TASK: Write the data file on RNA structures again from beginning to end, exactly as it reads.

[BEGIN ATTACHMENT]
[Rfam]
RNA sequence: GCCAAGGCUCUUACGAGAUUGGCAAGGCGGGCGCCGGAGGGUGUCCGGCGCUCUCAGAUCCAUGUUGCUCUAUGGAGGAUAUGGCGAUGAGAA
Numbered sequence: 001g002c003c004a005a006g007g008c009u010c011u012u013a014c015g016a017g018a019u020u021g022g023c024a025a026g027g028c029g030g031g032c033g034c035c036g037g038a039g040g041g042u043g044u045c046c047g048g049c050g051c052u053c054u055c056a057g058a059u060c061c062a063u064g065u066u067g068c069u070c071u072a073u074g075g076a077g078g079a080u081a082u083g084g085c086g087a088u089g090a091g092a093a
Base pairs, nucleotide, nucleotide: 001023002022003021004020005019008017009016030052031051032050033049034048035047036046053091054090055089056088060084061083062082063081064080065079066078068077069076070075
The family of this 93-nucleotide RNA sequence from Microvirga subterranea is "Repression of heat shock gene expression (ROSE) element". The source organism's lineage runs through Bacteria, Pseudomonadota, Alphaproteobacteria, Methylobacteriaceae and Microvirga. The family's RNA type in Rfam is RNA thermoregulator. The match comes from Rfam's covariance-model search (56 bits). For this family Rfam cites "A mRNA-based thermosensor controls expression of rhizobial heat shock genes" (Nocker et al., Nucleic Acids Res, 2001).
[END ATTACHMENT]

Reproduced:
[Rfam]
RNA sequence: GCCAAGGCUCUUACGAGAUUGGCAAGGCGGGCGCCGGAGGGUGUCCGGCGCUCUCAGAUCCAUGUUGCUCUAUGGAGGAUAUGGCGAUGAGAA
Numbered sequence: 001g002c003c004a005a006g007g008c009u010c011u012u013a014c015g016a017g018a019u020u021g022g023c024a025a026g027g028c029g030g031g032c033g034c035c036g037g038a039g040g041g042u043g044u045c046c047g048g049c050g051c052u053c054u055c056a057g058a059u060c061c062a063u064g065u066u067g068c069u070c071u072a073u074g075g076a077g078g079a080u081a082u083g084g085c086g087a088u089g090a091g092a093a
Base pairs, nucleotide, nucleotide: 001023002022003021004020005019008017009016030052031051032050033049034048035047036046053091054090055089056088060084061083062082063081064080065079066078068077069076070075
The family of this 93-nucleotide RNA sequence from Microvirga subterranea is "Repression of heat shock gene expression (ROSE) element". The source organism's lineage runs through Bacteria, Pseudomonadota, Alphaproteobacteria, Methylobacteriaceae and Microvirga. The family's RNA type in Rfam is RNA thermoregulator. The match comes from Rfam's covariance-model search (56 bits). For this family Rfam cites "A mRNA-based thermosensor controls expression of rhizobial heat shock genes" (Nocker et al., Nucleic Acids Res, 2001).